Asked 3 years ago
1. After the remarriage of Amin's wife, she and her son who has been adopted by Shahin's new husband is not entitled to any share of the property of Abdul who died intestate,
2. The said property of Abdul will be inherited by his legal heirs.
1. the said property is no longer the grandfather's property of Kabir,
2. The said property has already been conveyed to Abdul by the grandfather of Kabir by virtue of a will for which Abdul is the absolute owner of the said property,
3. Moreover, after his adoption by his adoptive father, he is no more entitled to inherit the property of his father.
1) Muslim law does not recognize the doctrine of representation Under Muslim law, the nearer heir totally excludes a remoter heir from inheritance. That is to say, if there are two heirs who claim inheritance from a common ancestor, the heir who is nearer (in degree) to the deceased, would exclude the heir who is remoter.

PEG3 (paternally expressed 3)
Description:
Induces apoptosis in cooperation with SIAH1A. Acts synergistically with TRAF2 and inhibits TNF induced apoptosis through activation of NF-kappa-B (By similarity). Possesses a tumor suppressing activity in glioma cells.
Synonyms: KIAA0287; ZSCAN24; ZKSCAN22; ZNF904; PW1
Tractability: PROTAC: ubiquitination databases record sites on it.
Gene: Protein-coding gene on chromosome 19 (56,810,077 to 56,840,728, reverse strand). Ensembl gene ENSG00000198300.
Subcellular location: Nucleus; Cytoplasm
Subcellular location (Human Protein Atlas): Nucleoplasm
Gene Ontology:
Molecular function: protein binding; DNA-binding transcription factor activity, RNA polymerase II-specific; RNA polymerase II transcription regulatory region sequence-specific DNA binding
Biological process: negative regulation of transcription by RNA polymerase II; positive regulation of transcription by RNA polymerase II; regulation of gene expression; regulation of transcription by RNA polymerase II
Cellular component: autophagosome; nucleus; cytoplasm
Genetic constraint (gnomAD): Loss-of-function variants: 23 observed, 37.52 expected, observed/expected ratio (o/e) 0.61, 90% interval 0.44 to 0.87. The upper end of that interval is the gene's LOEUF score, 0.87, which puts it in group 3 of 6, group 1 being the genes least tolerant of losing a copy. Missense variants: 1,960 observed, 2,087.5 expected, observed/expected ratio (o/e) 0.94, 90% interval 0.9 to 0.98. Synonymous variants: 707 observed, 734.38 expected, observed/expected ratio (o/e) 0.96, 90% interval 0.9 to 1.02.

2) since amin(son) died before his father abdul on demise of the grand father grand son would not have any share in property of the grand father
3)the site quoted by you mentions that muslim cannot bequeath more than 1/3rd property by will
4) it appears that surviving son samir and daughterlaila would inherit his father property as per muslim personal law .
5) in modification of my earlier reply it may be mentioned that neither widow of amin nor child has any share in property of abdul (father in law)
madras high Court reported in 2001 (3) MLJ 141 [Noorunissa alias Pichamma v. Rahaman Bi and others] it is observed thus: